What is Consumer Behaviour? Consumer behaviour or Buyer behaviour is defined as the behaviour that consumers display insearching for, purchasing, using, evaluating and disposing of products and services that theyexpect will satisfy their needs Consumer behaviour focuses on how individuals make decisions to spend their availableresources (time, money, effort) on consumption related items. That includes what they buy, whythey buy it, when they buy it, where they buy it from, how often they buy it, how often they useit, how they evaluate it after the purchase and the impact of such evaluations on futurepurchases and how they dispose of it.Factors Influencing Consumer Behavior Cultural Factors Culture (It is the fundamental determinant of a person’s wants and behavior) Subculture (It provides more specific identification and socialization for their members.It includes religions, geographic regions etc) Social Classes (Relatively homogeneous and enduring divisions in a society, which arehierarchically ordered and whose members share similar values, interests and behavior)
Social Factors Reference Groups (It consists of all the groups that have a direct or indirectinfluence on his/her attitudes or behavior) Family ( Family of orientation consists of parents and siblings whereas family ofprocreation consists of one’s spouse and children) Roles and Statuses ( A Role consists of the activities a person is expected toperform and each role carries a status)
Personal Factors Age And Stage In The Life Cycle Occupation And Economic Circumstances Personality And Self-Concept (Personality is a set of distinguishing human psychologicaltraits that lead to relatively consistent and enduring responses to environmental stimuli.Personality is often described in terms of such traits as self-confidence, dominance,defensiveness, adaptability etc. Consumers often choose and use brands that have abrand personality consistent with their actual self-concept (how one views oneself),although in some cases the match may be based on the consumer’s ideal self-concept oreven others’ self-concept) Lifestyle And Values ( A lifestyle is a person’s pattern of living in the world as expressedin activities, interests and opinions. Consumer decisions are also influenced by corevalues, the belief system that underlie consumer attitudes and behaviors)
Psychological Factors Motivation (Buyer’s needs are normally biogenic or physiological, and psychogenic orpsychological. When they are aroused to a sufficient level of intensity they becomemotives, urging the buyer to seek satisfaction. Abraham Maslow’s Hierarchy of Needsinclude Physiological needs, Safety needs, Social needs, Esteem needs and Self-actualization needs) Perception (Once motivated, how the motivated buyer acts is influenced by his or herperception of the situation. That is, how the buyer receives, selects, organizes andinterprets information.) Learning (Learning involves changes in buyer’s behaviour as a result of his experience) Beliefs and Attitudes (Beliefs may be founded on knowledge, opinion or faith. Attitudesreveal the judgements, feelings and tendencies of the buyer towards an object or idea).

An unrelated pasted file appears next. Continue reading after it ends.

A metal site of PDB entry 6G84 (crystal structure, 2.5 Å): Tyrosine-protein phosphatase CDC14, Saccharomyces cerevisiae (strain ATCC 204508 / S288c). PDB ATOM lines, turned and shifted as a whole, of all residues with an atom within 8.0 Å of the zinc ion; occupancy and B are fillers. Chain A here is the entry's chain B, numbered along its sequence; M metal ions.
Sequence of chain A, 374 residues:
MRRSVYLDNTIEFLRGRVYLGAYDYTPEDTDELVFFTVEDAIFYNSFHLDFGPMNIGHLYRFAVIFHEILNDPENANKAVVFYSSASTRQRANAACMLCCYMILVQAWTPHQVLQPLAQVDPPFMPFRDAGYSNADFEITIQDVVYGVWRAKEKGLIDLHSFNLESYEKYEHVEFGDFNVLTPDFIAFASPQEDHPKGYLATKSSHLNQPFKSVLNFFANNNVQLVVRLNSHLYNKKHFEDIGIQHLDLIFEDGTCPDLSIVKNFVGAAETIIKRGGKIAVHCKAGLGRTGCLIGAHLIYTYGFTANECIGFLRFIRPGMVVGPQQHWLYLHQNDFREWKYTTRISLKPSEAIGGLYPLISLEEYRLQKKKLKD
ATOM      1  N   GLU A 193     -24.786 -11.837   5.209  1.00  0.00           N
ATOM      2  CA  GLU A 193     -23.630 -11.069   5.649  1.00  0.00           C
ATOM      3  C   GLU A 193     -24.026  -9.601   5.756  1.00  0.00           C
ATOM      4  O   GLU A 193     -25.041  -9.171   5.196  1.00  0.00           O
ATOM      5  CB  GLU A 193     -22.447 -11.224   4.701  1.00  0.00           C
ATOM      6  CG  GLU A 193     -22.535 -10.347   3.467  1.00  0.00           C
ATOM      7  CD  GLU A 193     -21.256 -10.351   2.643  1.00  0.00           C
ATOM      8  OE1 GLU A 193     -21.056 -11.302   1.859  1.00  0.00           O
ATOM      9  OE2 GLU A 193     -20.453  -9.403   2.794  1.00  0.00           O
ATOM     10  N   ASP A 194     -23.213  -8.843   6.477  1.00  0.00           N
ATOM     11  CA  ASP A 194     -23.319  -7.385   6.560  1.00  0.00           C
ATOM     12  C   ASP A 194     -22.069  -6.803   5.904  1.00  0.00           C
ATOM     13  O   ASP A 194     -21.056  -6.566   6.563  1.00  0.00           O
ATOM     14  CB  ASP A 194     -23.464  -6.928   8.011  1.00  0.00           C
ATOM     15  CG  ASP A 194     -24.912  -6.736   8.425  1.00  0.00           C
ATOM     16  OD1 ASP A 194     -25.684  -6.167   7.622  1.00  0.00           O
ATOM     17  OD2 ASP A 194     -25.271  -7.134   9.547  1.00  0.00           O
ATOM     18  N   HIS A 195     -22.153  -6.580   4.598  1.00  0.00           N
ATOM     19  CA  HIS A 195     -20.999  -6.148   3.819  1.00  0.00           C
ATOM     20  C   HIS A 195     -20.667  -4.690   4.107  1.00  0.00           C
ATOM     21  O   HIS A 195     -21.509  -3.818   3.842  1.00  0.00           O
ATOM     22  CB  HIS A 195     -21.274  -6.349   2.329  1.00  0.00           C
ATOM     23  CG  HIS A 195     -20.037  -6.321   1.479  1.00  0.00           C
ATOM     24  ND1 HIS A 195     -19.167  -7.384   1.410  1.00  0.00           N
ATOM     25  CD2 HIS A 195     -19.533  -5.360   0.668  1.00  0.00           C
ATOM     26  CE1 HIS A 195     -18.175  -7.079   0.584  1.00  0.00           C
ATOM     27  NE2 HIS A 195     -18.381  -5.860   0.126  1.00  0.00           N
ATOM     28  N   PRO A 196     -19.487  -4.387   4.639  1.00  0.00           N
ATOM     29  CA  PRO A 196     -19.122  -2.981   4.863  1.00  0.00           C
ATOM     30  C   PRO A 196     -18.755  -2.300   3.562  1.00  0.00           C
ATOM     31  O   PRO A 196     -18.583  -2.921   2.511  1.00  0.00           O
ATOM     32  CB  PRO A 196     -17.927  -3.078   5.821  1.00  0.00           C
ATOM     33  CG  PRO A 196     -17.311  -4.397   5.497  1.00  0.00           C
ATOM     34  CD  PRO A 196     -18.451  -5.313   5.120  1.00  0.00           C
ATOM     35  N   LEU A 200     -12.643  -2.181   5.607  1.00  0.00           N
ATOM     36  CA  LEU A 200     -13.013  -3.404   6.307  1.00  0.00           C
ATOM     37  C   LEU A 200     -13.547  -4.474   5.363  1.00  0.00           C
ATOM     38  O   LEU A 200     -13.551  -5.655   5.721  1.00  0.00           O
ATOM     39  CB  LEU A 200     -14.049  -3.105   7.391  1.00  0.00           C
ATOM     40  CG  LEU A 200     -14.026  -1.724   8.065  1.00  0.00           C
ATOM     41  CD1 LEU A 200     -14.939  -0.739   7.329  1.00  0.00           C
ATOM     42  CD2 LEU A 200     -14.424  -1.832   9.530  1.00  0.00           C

Perception Selective Attention: It has been estimated that the average person may be exposed to over1,500 ads or brand communications a day. Because a person cannot possibly attend to all ofthese, most stimuli will be screened out- a process called selective attention Selective Distortion: It is the tendency to interpret information in a way that will fit ourpreconceptions. Consumers will often distort information to be consistent with prior brand andproduct beliefs. Selective Retention: People will fail to register much information to which they are exposed inmemory, but will tend to retain information that supports their attitudes and beliefs. Because ofselective retention, we are likely to remember good points about a product we like and forgetgood points about competing products.Buying Motives Buying motives are defined as ‘all the impulses, desires and considerations’ which persuade ormotivate a buyer to purchase a specific product. There are 2 different types of buying motives: Product Motives and Patronage Motives Product motives are the impulses, desires and considerations which make people buy a specificproduct. Product motives can be classified into emotional motives, rational motives, operationalmotives and socio-psychological motives.
The impulses and influences which persuade a buyer to buy from particular shops or companyexplain Patronage motives. Patronage motives can also be emotional and rational.Buying Roles Initiator (The Initiator is the person who first suggests or thinks of the idea of buying theparticular product or service) Influencer (An influencer is a person whose views and advice carry some weight in making thefinal decision) Decider ( The decider is a person who ultimately determines any part of, or the entire buyingdecision- whether to buy, what to buy, how to buy or where to buy) Buyer (The buyer is the person who makes the actual purchase) User (The user is the person or persons who consume or use the product or service)Types of Buyer Behavior Complex Buying Behaviour (Consumers are highly involved in a purchase when it is expensive,bought infrequently, risky and highly self-expresssive) Dissonance Reducing Buyer Behaviour ( Here the buyer will shop around to learn what isavailable but will buy fairly quickly because brand differences are not pronounced)
Habitual Buying Behaviour (Consumers have low involvement with most low-cost, frequentlypurchased products) Variety Seeking Buying Behaviour (Brand switching occurs for the sake of variety rather thandissatisfcation) Stages In the Buying Decision Process Problem recognition Information search Evaluation of alternatives Purchase decision PostpurchasebehaviourProblem recognition The buying process starts when the buyer recognizes a problem or need. The need can betriggered by internal or external stimuli. With an internal stimulus, one of the person’s normal needs- hunger, thirst, etc- rises to athreshold level and becomes a drive; or a need can be aroused by an external stimulus. A personmay admire a neighbour’s new car or see a television ad for a vacation, which triggers thoughtsabout the possibility of making a purchase.Information Sources: Personal: Family, friends, neighboursetc Commercial: Advertising, Websites, Sales persons, displays Experiential: Handling, examining, using the product